Douglas RosenbergThis week I am in New York directing the Conney Conference on Jewish Arts, a meeting place for artists working with Jewish content, wrestling with theory and practice and, through public talks and dialog, attempting to create a sense of place for their own identity-based work. While the intent of this gathering creates a particular context, the framework would support any group of artists/practitioners who would gather to investigate a different set of circumstances or issues of identity/criticality.

The participants in this conference look at the arts through their own expansive and discursive ideas about Jewish identity. To that end, the interdisciplinary presentations made by artists working in the visual arts, dance and performance, film and video, scholarship and other means of research, approach their work from numerous perspectives. Many leverage their ideas about identity from both real historical events and poetic interpretations of family histories, others rely on art historical tropes and traditional forms of painting, sculpture, etc.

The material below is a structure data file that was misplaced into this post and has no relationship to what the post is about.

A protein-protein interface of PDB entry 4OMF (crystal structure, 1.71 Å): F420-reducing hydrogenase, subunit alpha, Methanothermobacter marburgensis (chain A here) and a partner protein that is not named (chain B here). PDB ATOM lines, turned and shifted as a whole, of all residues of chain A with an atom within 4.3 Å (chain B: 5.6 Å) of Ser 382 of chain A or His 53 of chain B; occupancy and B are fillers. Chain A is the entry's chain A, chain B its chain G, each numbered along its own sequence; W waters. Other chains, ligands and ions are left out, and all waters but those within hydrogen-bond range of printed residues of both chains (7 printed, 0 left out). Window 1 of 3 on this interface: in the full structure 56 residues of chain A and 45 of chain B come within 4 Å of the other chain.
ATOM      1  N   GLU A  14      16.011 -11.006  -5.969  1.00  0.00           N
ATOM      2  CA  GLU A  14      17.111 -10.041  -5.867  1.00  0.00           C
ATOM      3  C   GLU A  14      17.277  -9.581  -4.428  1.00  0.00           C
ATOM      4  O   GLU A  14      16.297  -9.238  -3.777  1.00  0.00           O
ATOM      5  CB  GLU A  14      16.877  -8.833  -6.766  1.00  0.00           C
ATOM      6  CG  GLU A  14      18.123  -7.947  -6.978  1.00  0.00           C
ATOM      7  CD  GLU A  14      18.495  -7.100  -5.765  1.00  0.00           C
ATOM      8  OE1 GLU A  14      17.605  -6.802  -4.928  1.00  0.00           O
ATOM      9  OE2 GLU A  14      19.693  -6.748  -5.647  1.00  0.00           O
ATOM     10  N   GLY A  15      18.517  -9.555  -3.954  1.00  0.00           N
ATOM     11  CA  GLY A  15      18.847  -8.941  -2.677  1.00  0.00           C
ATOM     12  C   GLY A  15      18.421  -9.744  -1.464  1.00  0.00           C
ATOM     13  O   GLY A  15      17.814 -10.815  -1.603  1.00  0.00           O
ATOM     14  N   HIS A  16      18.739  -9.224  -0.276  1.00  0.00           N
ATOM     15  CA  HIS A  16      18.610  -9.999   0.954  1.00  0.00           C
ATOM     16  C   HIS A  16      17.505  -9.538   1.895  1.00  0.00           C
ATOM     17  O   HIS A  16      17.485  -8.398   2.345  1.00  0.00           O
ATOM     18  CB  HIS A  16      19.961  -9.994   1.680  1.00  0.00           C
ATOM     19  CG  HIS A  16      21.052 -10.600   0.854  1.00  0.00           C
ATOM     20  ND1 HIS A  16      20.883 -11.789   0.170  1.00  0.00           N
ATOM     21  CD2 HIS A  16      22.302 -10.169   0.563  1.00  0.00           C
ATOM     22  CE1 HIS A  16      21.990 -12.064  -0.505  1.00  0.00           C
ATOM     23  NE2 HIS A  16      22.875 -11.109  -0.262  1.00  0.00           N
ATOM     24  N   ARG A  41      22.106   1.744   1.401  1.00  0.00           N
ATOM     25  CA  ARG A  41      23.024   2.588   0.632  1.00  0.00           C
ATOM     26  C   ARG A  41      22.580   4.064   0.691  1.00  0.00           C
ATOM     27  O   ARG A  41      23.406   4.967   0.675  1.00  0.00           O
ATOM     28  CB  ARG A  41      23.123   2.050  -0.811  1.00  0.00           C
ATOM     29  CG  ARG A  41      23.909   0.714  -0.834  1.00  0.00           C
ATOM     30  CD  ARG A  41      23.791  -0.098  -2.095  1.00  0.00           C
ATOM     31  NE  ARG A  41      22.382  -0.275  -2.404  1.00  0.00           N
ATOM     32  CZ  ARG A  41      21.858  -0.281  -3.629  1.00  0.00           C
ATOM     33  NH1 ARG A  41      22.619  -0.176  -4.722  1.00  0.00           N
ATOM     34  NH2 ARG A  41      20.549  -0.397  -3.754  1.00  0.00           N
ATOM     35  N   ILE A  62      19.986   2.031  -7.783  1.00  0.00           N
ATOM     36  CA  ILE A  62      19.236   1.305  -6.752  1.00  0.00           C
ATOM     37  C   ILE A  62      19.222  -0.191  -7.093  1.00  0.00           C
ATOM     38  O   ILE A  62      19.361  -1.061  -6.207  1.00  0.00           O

The conference is an intergenerational community whose ethnic diversity is expressed as a part of their collective practices. It is evident that we are in an era of generational shift as well; there is a clearly defined split or difference in how artists educated at the end of the Modern era and those educated since the start of the postmodern era think about personal identity and its relationship to their work. Though such differences are not dependable across generations, i.e., without deviation, the degree to which personal history and issues of identity infiltrate the practices of 21st century artists reflects a certain kind of allegiance to the theories and conceptual approaches of the era.

The evidence to which politics and an understanding of the interconnectedness of global cultures has altered the landscape of arts practice is ubiquitous. Two recent reports of events taking place at the intersection of the arts and institutions make this clear:

The first piece appears in Hyperallergic, an on-line arts publication and the second in the venerable New York Times; different audiences for sure, but similarly, reporting that frames art within the politics of contemporary political narrative.

I will let the reader explore the articles, however, I will add that both note just how inextricable art has become from both politics and ethical discourses.

Such dialogs begin with a question, often asked to oneself, but ultimately asked out loud to others. These public questions, to which we ourselves do not always know the answer, makes both the one who asks and the ones who are asked, accountable to the answers that flow from launching such questions into the world.

Douglas Rosenberg
Chair, UW-Madison Art Department